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Basic Color Theory (An Introduction to the Color Wheel)

6 min

Here is an introduction to the Color Wheel and how we can use it to dress for success.

One of the most significant aspects of what we wear as men is the color combinations of our outfits and how each piece interacts. Unlike the fit of our clothes (the number one most critical style component), understanding colors is much more nuanced. This article is designed to walk you through the basics of understanding the importance of color theory related to style.

Consider this article the "crawl" phase (we will worry about walking and running in the future). When wrapping our heads around the subject of colors, it all starts with the fundamental color wheel.


This tool was devised in the 17th century by Sir Isaac Newton. Initially developed for science and studying the refraction of light beams, the orientation of this wheel has since found its way as a mainstay in design, art, and fashion.

Let's begin by breaking down the various portions of the wheel itself.


Red, Blue, Yellow

Primary colors are considered the basis from which all other colors originate. All additional colors that we know of are mixed from primary colors, and as you might expect, this also means that we cannot mix any other colors to form any of the three primary colors.


Purple, Green, Orange

Secondary colors are formed by mixing two primary colors. So, for example, yellow and blue combine to create green. On the color wheel, secondary colors lie between the primary colors.


a.k.a. Intermediate Colors

Tertiary colors fill in the rest of the wheel and are created by mixing primary and secondary colors. This is where we get all those lovely colors that resemble primary and secondary colors but are not in and of themselves primary or secondary. For example, red combined with purple makes magenta.

We have showcased the color wheel as having twelve distinct colors until now. It is important to note that this oversimplifies all possible colors we can make. In reality, the wheel looks more like this:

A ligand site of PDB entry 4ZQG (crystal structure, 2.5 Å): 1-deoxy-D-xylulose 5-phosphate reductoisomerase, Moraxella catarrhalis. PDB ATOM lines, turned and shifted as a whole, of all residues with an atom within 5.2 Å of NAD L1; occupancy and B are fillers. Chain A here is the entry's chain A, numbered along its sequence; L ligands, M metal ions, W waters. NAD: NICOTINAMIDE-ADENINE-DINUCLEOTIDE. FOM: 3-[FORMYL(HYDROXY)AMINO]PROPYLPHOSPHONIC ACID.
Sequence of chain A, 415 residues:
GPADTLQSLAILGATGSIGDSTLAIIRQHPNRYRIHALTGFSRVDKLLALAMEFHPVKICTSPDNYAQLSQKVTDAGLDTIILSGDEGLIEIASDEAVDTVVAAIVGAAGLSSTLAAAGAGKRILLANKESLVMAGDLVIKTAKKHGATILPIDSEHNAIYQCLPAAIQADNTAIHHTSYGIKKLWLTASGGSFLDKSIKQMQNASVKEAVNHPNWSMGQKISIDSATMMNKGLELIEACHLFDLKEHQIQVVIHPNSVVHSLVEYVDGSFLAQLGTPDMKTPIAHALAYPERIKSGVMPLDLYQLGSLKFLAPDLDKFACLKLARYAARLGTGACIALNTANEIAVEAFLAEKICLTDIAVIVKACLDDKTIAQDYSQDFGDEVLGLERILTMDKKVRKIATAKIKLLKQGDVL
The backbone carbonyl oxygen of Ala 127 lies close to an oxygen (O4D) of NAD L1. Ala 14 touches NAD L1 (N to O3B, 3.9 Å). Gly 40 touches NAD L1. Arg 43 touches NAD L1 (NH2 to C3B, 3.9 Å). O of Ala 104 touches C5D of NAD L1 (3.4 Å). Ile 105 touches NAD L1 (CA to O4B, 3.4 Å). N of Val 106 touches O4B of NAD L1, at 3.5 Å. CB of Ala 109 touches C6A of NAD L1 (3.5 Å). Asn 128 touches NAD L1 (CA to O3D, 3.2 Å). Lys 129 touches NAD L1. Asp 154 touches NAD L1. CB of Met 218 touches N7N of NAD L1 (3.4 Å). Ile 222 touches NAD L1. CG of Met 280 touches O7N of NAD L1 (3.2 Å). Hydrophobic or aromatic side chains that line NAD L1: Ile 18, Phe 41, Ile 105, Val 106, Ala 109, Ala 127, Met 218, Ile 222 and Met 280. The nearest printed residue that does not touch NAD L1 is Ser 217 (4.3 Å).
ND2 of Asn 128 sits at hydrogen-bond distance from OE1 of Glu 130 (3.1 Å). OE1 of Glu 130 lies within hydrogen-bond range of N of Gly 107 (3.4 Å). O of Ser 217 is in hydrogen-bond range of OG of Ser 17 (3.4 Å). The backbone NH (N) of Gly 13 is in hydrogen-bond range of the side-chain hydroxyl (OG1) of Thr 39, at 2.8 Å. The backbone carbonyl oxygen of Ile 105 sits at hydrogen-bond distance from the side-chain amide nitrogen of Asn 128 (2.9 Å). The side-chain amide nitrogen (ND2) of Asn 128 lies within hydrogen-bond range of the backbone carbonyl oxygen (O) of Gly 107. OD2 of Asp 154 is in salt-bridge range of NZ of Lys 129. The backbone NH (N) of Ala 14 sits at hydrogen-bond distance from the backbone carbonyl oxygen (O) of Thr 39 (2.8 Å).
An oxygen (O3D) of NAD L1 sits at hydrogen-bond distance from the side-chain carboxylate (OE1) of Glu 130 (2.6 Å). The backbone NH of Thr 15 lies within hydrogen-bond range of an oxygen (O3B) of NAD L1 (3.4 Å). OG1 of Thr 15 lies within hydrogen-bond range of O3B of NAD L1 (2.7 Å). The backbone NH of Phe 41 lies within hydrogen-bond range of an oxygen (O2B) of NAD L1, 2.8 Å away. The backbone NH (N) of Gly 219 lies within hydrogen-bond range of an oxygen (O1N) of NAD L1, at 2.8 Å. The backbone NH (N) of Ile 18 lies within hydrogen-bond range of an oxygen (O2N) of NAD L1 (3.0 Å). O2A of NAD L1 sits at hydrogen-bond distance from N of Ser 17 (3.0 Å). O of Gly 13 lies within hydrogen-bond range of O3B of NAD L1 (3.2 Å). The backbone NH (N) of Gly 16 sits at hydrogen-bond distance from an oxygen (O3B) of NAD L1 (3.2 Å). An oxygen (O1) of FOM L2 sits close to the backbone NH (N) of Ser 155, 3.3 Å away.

You probably noticed that black and white are not a part of the color wheel, and this is because the two are not technically colors. Instead, they exist on a different scale called the grayscale because many shades and tints can be created by mixing various quantities of black and white (more on this later).



Sticking with our twelve colors on the color wheel, let's cover a few more terms that are pretty important to understand.

We should be aware of the four essential qualities of colors on our color wheel.


Hue can be a lot more confusing than it is; it is just color in and of itself. For example, we see twelve hues in our standard twelve-color wheel (depicted below).

Twelve Colors = Twelve Hues

And even if we were to look at the more complex version of this same wheel (shown below) and pick a random, single color from it, whatever that color is would also be its hue.

Lots of Hues...

Don't overthink it; hue is whatever single color exists on our color wheel spectrum. For example, the hue of the color blue is just blue; the hue of the color magenta is just magenta.


When white is added to any color, it becomes a tint of that color, resulting in a less intense and lighter hue.

By the same token, if we add black to any color, we produce a shade of that color, resulting in a darker and less intense hue.

This relative lightness and darkness are referred to as a color's value.

Adding a mixture of gray to any color would make it a tone.